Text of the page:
Whitney's daughter, Meredith Ann Baxter was born on June 21, 1947 in South Pasadena, California, and it took a while for Meredith to get into the world of show business. When Meredith was 25 years old, she was cast in the 1972 sitcom “Bridget Loves Bernie” alongside Audra Lindley, David Doyle, and a man by the name of David Birney. The show was a colossal failure on CBS, only squeezing out a one-season run. But the love affair between Meredith and David was born during the filming of the show, and the two got married just one year after the show was put to pasture.

And, Meredith began going under the stage name, Meredith Baxter-Birney. It would be a name that she would use for the next fifteen years before divorcing David in the late 1980s. During this time, she landed a role on the ABC sitcom,
“Family”, in which she stayed on during the show's 1976-1980 run. She also landed a part in the 1981 film “Valentine”, which starred Annette O'Toole and Shelley Hack.

But it wasn't until one year after “Valentine” was released that Meredith Baxter-Birney would land her biggest role to date.

That role was former hippie and largely liberal mother Elyse Keaton, and the program was “Family Ties”, which aired on NBC between September 22, 1982 and May 14, 1989. And, when Meredith took on the role, there were some interesting nuggets of trivia that unfolded as the cast assembled for the first time.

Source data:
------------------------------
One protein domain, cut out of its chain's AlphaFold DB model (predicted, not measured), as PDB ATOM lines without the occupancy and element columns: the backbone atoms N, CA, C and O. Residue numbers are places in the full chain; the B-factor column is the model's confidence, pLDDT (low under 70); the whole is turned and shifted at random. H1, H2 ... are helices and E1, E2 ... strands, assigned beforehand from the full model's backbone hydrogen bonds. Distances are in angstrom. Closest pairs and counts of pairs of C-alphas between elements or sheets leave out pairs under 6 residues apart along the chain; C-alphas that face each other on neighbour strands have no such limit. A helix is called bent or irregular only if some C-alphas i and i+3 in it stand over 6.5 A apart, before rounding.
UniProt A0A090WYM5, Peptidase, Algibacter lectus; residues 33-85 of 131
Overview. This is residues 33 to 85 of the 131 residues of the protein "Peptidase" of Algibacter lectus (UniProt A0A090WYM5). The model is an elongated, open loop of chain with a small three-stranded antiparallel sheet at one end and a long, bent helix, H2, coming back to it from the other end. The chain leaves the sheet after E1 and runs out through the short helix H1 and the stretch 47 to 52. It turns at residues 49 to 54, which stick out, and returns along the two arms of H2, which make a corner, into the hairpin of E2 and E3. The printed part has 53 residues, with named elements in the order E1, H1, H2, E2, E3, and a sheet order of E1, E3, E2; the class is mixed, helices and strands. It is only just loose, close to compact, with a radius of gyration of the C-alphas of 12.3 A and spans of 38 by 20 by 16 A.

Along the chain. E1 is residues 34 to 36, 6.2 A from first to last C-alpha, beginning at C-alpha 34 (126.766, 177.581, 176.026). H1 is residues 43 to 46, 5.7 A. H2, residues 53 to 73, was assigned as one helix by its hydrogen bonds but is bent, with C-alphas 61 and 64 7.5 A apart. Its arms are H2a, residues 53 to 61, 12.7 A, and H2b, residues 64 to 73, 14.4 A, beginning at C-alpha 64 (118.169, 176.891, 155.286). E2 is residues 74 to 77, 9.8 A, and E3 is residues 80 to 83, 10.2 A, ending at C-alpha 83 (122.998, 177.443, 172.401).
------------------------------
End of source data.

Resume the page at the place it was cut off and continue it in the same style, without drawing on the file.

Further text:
First, when Meredith signed on to do “Family Ties”, she joined the elite club of being in at least one show that aired on each of the main three networks.
Secondly, Meredith had something in common with co-star Michael Gross (who played Elyse's husband, Steven). Michael's birthday is June 21, 1947...the same exact day that Meredith's birthday is.
Thirdly, it's a good thing that Michael J. Fox looked a lot younger than his twenty-one years when he was cast as Alex P. Keaton, as there was only a fourteen year age difference between Fox and his television parents!

But, those are just minor details.

At any rate, I thought that Meredith Baxter-Birney did a wonderful job playing the role of Elyse Keaton. And, let me tell you, Elyse and Steven were up for many challenges as they settled down and raise their family.

Originally, the show's tagline was “hip parents, square kids”, and during the show's first season, this definitely seemed to be the case. Elyse and Steven were part of the baby boomer generation, and they completely embraced the hippie culture. They immersed themselves in the make love, not war concept, and when the two first met, they fell head over heels in love with each other. They got married in 1964, and over the next few years, they joined the Peace Corps, attended college, and developed careers (Elyse as an architect, Steven as a television station manager). Throughout this time, the couple would have four children together. Alex, Mallory (Justine Bateman), Jennifer (Tina Yothers), and Andrew (Brian Bonsall).